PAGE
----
Maybe you’ve heard word of the Book Doctors and their Pitchapalooza. Maybe you’ve had the joy of seeing it live yourself at past James River Writers Conferences. The concept of presenting your elevator pitch to a panel of book marketing experts in front of a live audience might sound intimidating, but once you know Arielle Eckstut and David Henry Sterry, co-founders of The Book Doctors, you can see how educational and entertaining the experience can be.
Recently, local author and JRW board member Erica Orloff had the chance to chat with Arielle and David. Here’s a sneak peak of their conversation:
Question 1: For newbie conference attendees, what do you think should be the “plan of attack” when attending a writing conference?
The primary reason to come to JRW is to learn and to connect with other writers, not to self-promote. A lot of people come to do the latter and they turn their fellow attendees and agents/editors off. That said, come with your pitch for your book down pat (both a one sentence and one minute version) so that if you’re asked about it, you are comfortable talking about it. Talk to as many people as you can. If you get some time with a professional, ask them about themselves and what advice they have. If you sign up for one-on-one sessions, make sure to do your research beforehand. For one, you want to be sure you’ve signed up with someone who represents books like yours. And two, it’s nice to show an agent you’ve done your homework.
Question 2: We at JRW were thrilled to see David tout the conference at Huffington Post as one of the best in the country. What do you think makes the conference special? Are conferences important?
You guys manage to put together the friendliest and most democratic conference we’ve seen. Our theory is that because it’s a conference put on by writers for writers (as opposed to an institution), the feel is different. Conferences like yours are very important because the information is invaluable as are the connections you make.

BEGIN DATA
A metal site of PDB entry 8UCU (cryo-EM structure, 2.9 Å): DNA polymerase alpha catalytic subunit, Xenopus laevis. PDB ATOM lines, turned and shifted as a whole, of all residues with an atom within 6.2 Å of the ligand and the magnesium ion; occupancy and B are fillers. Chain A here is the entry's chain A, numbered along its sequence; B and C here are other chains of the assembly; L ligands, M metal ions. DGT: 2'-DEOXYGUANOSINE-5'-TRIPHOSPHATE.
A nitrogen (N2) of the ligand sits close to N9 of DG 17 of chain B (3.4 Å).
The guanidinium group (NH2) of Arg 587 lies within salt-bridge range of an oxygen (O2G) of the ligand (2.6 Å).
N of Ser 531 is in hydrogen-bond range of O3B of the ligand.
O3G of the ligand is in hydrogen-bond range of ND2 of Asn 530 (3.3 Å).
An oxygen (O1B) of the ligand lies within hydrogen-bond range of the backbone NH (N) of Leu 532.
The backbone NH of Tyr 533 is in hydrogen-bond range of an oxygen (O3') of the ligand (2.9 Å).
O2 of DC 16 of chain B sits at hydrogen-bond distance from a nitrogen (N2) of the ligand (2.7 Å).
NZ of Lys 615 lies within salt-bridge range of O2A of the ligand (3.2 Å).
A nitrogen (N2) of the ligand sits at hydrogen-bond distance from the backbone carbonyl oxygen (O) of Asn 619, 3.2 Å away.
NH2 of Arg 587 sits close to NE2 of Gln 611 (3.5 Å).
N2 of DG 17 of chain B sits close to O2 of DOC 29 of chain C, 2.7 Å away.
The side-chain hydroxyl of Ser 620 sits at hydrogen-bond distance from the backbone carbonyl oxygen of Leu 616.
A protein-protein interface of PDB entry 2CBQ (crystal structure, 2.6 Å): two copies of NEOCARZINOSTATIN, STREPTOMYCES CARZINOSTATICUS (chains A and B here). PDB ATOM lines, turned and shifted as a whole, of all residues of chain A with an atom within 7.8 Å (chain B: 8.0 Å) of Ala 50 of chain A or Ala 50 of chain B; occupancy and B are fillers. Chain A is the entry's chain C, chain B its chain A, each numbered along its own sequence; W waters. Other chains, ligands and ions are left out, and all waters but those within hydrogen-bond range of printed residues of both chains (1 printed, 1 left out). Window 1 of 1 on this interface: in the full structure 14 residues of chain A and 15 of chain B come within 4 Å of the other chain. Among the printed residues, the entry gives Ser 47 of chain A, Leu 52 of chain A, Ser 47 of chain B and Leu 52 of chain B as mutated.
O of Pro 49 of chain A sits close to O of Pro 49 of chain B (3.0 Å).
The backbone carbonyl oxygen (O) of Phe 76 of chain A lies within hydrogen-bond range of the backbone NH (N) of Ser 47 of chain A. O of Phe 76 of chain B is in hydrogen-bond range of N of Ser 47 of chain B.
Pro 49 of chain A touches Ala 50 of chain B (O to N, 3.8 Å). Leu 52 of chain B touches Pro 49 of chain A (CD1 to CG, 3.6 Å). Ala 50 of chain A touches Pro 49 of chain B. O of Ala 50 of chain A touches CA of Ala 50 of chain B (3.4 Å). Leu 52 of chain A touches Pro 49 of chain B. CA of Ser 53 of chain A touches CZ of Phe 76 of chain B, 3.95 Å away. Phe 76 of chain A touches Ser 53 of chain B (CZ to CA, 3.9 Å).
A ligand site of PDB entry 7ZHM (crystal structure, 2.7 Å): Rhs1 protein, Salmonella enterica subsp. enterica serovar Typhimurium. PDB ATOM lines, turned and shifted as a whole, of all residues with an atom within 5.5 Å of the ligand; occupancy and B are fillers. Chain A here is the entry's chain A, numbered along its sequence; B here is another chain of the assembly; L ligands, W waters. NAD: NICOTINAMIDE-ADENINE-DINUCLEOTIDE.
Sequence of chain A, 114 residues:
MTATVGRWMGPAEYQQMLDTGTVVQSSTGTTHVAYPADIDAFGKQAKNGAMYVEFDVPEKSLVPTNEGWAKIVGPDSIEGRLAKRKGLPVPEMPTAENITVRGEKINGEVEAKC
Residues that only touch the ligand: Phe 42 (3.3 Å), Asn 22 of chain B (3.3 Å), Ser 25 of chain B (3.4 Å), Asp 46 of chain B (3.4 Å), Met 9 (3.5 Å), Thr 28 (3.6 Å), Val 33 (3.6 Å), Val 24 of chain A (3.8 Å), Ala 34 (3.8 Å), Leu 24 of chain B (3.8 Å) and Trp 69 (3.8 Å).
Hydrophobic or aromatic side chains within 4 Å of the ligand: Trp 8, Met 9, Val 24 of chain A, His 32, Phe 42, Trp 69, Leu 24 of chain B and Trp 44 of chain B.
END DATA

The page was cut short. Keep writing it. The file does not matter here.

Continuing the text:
Question 3: I’ve had the pleasure of being an audience member for Pitchapalooza JRW, two years ago. The energy and excitement in the room was palpable. But for people who haven’t witnessed it, tell us a little bit about it.
We often say it’s like American Idol for books. However, we are never cruel or demeaning to anyone who has the guts to stand up. Our rule is that we’re there to make your pitch better no matter where you are in the process.
Question 4: What do you think are the top-three mistakes writers make when pitching to an agent or editor?
1) They don’t know what category their book belongs in, 2) they don’t know what the agent they’re pitching to represents, 3) they haven’t studied how pitches are written
Question 5: There’s no denying the book world is a whole different animal with the advent of independent publishing. It’s a vast topic, but as The Book Doctors, what are some of the ways in which your focus has changed—or not—as the publishing industry has changed in very recent times?
The biggest change is that self-publishing is no longer a last ditch option. It’s part of the discussion from moment one.
Question 6: What intrigues you about a pitch or project? What do you look for?
We look for someone who knows their category, understands who their audience is, has a unique voice, is particularly qualified to write the book they’re writing, has done their homework.
Question 7: OK, so you’re married—what books do each of you have on your nightstand right now? Favorite recent reads?
Arielle is reading Can You Forgive Her? By Anthony Trollope. David is reading And the Mountains Echoed by Khaled Hosseini.
Don’t miss your chance to take part in Pitchapalooza at the 2013 James River Writers Conference!
Join us October 19-20 at the Greater Richmond Convention Center to pitch your project, improve your craft, and meet fellow writers. Speakers will also include award-winning book designer and author Chip Kidd, National Book Award-winner Kathryn Erskine, best-selling and award-winning author Christopher McDougall, award-winning authors Cece Bell, Lydia Netzer, Megan Mayhew Bergman, and Philippa Ballantine, and agents April Eberhardt, Deborah Grosvenor, Beth Phelan, Victoria Skurnick, and Paige Wheeler.